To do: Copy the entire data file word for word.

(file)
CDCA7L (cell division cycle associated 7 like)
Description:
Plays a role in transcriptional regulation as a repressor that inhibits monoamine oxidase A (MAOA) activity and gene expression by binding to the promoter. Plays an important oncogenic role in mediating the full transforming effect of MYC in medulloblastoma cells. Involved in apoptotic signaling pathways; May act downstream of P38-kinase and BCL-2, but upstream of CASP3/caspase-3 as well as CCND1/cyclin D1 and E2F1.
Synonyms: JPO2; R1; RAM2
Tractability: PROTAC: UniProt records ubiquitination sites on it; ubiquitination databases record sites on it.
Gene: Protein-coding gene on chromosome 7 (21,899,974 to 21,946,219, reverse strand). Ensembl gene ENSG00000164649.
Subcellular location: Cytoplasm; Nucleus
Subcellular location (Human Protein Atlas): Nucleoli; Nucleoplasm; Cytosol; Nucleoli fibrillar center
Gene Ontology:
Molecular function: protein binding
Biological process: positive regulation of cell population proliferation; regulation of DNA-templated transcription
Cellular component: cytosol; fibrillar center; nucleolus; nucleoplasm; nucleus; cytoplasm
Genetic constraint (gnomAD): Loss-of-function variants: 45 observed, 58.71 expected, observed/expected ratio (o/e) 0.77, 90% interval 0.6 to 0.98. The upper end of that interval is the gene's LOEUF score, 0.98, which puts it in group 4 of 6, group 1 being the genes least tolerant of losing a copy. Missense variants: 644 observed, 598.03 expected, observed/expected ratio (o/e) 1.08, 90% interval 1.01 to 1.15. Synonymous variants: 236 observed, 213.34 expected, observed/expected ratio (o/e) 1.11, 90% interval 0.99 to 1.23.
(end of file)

CDCA7L (cell division cycle associated 7 like)
Description:
Plays a role in transcriptional regulation as a repressor that inhibits monoamine oxidase A (MAOA) activity and gene expression by binding to the promoter. Plays an important oncogenic role in mediating the full transforming effect of MYC in medulloblastoma cells. Involved in apoptotic signaling pathways; May act downstream of P38-kinase and BCL-2, but upstream of CASP3/caspase-3 as well as CCND1/cyclin D1 and E2F1.
Synonyms: JPO2; R1; RAM2
Tractability: PROTAC: UniProt records ubiquitination sites on it; ubiquitination databases record sites on it.
Gene: Protein-coding gene on chromosome 7 (21,899,974 to 21,946,219, reverse strand). Ensembl gene ENSG00000164649.
Subcellular location: Cytoplasm; Nucleus
Subcellular location (Human Protein Atlas): Nucleoli; Nucleoplasm; Cytosol; Nucleoli fibrillar center
Gene Ontology:
Molecular function: protein binding
Biological process: positive regulation of cell population proliferation; regulation of DNA-templated transcription
Cellular component: cytosol; fibrillar center; nucleolus; nucleoplasm; nucleus; cytoplasm
Genetic constraint (gnomAD): Loss-of-function variants: 45 observed, 58.71 expected, observed/expected ratio (o/e) 0.77, 90% interval 0.6 to 0.98. The upper end of that interval is the gene's LOEUF score, 0.98, which puts it in group 4 of 6, group 1 being the genes least tolerant of losing a copy. Missense variants: 644 observed, 598.03 expected, observed/expected ratio (o/e) 1.08, 90% interval 1.01 to 1.15. Synonymous variants: 236 observed, 213.34 expected, observed/expected ratio (o/e) 1.11, 90% interval 0.99 to 1.23.